The double-edged sword of computer generated imagery
Although CGI is a powerful filmmaking tool, it must be used correctly to maintain effectiveness. | imdb.com
Computer-Generated Imagery has become more popular in filmmaking in recent years. It gained popularity through Marvel and DC superhero movies and has allowed for movies like the live action version of "The Jungle Book” and James Cameron’s “Avatar” to happen. These so-called “effects-driven films” are becoming more popular with audiences.
An organic element
“It’s almost like effects has become its own genre of film,” said John Schmidt, cinema and media arts professor.
Audiences have become smarter over the years and the movies have grown bigger. They expect films to have CGI, but the CGI should not be noticeable. Good CGI is seamless, it should be an organic part of the story and not be a distraction to the audience, according to Schmidt.
One use of CGI includes creating worlds, as seen in the live action version of “The Jungle Book” and James Cameron’s “Avatar”. Both made leaps in the development of CGI, showing the possibility it offers film. Audiences find it easy to believe the explosions and destruction of New York City, talking animals and aliens, but when a human being is animated, the audience still does not quite believe it yet. “The Polar Express” confused many audiences with this use of CGI.
Rotten Tomatoes said that the animated human characters were not lifelike enough. Although this movie was released in 2004, animating humans remain difficult to do today. In “Rogue One” the face of Peter Cushing was animated over another actor’s face for continuity and respect for the actor. For sentimental reasons, this was taken better than others — however, it was bold for the director to go in for a close-up on the animated face.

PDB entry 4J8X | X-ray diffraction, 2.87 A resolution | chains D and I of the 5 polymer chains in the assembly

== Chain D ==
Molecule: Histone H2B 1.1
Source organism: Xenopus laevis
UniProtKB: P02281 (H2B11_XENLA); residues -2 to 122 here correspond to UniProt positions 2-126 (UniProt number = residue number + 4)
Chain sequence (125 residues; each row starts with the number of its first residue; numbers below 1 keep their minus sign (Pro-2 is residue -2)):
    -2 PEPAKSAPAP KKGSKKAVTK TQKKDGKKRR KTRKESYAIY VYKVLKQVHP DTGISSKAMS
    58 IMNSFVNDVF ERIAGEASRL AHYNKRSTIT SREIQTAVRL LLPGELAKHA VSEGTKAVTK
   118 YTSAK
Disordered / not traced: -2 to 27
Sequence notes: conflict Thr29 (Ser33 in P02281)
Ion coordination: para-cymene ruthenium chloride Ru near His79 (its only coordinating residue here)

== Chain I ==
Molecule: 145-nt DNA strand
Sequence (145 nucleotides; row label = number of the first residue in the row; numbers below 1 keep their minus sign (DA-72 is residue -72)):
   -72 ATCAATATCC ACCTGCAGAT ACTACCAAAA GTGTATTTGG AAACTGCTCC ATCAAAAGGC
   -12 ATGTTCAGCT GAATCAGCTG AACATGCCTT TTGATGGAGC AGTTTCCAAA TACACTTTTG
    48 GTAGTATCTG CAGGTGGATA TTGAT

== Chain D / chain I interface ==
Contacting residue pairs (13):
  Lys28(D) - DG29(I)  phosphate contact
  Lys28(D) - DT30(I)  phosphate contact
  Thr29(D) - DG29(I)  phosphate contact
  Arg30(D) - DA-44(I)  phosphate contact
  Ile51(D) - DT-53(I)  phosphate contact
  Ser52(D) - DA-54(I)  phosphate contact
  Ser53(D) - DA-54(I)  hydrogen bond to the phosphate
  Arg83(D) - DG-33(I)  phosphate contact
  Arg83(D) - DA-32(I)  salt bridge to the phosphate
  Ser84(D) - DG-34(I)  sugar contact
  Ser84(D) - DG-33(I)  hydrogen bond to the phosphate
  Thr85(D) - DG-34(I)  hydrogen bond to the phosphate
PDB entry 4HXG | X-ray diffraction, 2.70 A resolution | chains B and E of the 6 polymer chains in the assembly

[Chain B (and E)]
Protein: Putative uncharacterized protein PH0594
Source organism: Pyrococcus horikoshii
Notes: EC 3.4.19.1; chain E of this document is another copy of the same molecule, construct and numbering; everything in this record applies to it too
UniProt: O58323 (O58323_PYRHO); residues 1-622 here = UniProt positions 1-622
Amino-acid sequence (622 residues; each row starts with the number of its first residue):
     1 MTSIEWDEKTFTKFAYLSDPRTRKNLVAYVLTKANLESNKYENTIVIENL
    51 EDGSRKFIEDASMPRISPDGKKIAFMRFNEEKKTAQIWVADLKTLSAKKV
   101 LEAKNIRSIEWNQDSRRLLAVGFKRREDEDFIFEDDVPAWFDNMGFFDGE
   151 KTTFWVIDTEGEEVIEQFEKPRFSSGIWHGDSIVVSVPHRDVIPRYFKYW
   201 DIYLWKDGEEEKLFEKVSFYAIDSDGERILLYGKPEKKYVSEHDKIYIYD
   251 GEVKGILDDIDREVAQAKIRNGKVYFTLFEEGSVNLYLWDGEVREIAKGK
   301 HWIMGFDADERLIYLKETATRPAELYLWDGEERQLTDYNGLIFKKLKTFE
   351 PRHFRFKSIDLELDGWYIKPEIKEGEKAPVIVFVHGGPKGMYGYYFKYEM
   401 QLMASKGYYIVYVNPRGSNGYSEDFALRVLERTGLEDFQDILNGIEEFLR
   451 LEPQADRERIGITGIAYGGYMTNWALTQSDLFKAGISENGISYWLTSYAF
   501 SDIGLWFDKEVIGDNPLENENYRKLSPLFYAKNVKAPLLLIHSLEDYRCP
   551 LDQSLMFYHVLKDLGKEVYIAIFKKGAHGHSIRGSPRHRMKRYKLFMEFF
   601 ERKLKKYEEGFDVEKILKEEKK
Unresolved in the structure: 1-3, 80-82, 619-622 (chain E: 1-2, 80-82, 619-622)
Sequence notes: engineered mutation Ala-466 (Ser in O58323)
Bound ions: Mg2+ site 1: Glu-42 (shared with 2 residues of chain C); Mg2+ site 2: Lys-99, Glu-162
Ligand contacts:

“To make CGI replace the human face still seems to be something audiences don’t connect with,” said Gerald Fisher, cinema and media arts professor.
Some of the first films to develop CGI included the “The Lord of the Rings” trilogy. In these films, CGI was used in the background of the film to fill in some of the landscapes and large battle scenes. The mixed audience reviews to the more recent film, “The Hobbit: The Desolation of Smaug,” revealed some controversy over the river and barrels scene, which brims with CGI as the main characters travel down a raging river in barrels while fighting off enemies. Most audiences did not see this scene as a successful use of CGI. The main difference is the amount of CGI that is being used in the foreground rather than the background of this scene.
“The purpose of CGI should be to enhance the story, to make whatever you're creating more compelling to the audience, more believable, more emotional,” Fisher said.
The future of film
The future of film still lies with the audience, and the audience is getting harder to please.
“The stakes have to keep being raised in a certain way, in certain genres, especially the action-adventure,” Schmidt said.
This is causing films to become bigger and louder like the recent “Guardians of the Galaxy Vol. 2,” but at the heart of any film should be the storytelling. The effects should be a part of a film, to contribute to the story, but not the lead role.
“You can have the best CGI in the world ever, if you don’t have a good story, who gives a riff?” Schmidt said.
Film is an art form which should always push forward and try new things. Filmmakers should pursue this avenue to create films as innovative as “Avatar,” “The Jungle Book” and “The Lord of the Rings” trilogy.
“That [which] always has been, and should be, the spirit of motion pictures, is trying new stuff,” Schmidt said.